Television viewers have an appetite to watch people on T.V. talking about subjects they find interesting. We have a desperate need to return to the basics. The New York and California elites don't understand the people who grew up with values.  When I was young in Warren, Ohio. I slept in the top bunk with my brother in the bottom. My father came into the room and told me to jump into his arms when I did he moved back and I fell on the floor.  These group of paraphrased statements plus a childhood diagnosis of hemophilia are the vision and the fear that drove Roger Ailes throughout his life.  His talk of midwest values rings false as director Alexis Bloom points out over and over. The first sobering account from Kellie Boyle a marketing consultant building career momentum until she rebuffed Ailes in the back of a limo to find herself on a no hire list effectively ending her career.

Ailes first foray into television came in 1965 when he obtained a job as a production assistant on the Mike Douglas show. He rose quickly through the ranks rising to assistant producer then lobbying for the producer role landing it before anyone know what was going on. It was here where he met Richard Nixon the first man he would make King.  He told Nixon he needed a media consultant to avoid a repeat of the debacle with JFK in 1960 inventing the position for himself. He framed Nixon in close-ups angles that he admired from Leni Riefenstahl's 1935 Hitler propaganda film Triumph of The Will starting the forerunner of today's town hall.  A series of televised events that featured Nixon speaking in the round answering questions that were billed as spontaneous but in reality orchestrated by Ailes.  Nixon appeared warm, a regular guy or your next door neighbour that you talked to in the driveway or over the back fence. Nixon swept to victory, Ailes became big daddy leading to a hand in electing Ronald Reagan, Bush the First and of course setting the stage for Donald Trump.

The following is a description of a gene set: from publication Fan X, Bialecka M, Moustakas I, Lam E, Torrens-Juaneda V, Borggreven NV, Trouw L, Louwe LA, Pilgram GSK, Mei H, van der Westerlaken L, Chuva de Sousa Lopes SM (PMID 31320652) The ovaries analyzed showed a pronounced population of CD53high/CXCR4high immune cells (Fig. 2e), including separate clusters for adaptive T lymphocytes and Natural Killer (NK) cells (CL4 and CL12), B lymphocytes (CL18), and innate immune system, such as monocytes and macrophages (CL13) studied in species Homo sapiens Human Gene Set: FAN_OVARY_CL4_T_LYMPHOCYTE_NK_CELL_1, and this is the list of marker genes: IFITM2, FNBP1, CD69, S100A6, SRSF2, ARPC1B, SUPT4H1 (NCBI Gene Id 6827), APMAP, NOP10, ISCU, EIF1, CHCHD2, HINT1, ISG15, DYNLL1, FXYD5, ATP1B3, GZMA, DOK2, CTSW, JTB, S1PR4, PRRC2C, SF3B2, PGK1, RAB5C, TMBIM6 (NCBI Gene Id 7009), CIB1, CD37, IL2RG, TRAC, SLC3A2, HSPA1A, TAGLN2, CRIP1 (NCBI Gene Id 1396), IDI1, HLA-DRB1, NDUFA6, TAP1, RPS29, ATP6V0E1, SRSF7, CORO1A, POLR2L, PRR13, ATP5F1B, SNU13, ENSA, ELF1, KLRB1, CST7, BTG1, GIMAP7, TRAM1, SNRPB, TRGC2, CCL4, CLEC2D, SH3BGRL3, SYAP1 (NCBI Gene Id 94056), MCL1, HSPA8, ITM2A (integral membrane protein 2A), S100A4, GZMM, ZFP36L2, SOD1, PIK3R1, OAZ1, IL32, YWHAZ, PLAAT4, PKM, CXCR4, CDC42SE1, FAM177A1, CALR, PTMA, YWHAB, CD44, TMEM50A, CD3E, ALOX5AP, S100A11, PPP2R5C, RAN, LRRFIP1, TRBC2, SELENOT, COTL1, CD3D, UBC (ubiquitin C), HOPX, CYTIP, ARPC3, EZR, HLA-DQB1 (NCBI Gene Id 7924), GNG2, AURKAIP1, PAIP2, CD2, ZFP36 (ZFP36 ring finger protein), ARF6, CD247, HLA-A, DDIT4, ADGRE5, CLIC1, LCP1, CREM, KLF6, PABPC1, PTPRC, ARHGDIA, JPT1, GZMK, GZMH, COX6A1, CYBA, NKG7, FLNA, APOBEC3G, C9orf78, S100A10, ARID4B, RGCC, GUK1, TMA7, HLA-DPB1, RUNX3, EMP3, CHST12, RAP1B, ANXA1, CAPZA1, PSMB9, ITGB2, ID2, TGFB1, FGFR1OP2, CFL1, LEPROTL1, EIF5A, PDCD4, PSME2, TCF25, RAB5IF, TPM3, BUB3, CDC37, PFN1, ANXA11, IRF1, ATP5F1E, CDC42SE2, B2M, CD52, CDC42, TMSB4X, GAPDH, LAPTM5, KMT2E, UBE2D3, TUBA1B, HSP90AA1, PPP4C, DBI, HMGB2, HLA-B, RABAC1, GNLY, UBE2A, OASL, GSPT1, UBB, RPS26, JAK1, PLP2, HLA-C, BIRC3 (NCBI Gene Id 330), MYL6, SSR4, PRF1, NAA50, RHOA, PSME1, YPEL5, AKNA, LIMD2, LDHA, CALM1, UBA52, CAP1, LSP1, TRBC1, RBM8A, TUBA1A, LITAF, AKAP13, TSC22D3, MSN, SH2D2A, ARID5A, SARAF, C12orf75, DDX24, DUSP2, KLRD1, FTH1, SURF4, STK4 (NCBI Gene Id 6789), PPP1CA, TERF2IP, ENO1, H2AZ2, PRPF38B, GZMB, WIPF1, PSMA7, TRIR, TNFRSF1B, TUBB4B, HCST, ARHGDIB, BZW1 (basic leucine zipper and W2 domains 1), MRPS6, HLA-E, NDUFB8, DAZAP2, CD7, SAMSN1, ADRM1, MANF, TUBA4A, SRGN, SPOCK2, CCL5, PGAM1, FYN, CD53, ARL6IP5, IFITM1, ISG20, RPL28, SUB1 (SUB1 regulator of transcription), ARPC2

Ailes turn toward the politics of fear first took hold during the George H.W. Bush 1988 campaign. Bush was losing by double digits to Michael Dukakis until Ailes latched onto the fact that Dukakis had given convicted murderers weekend passes.  One of these prisoners Wille Horton a black man killed a man and raped his wife repeatedly while out on the pass. Ailes spun it to mean that a vote for Dukakis will lead to violent black men raping your wives. He also helped many a struggling senator get elected as well including a sniveling trailing little known Mitch McConnell back in 1983 who he gave a backbone and is Senate majority leader today.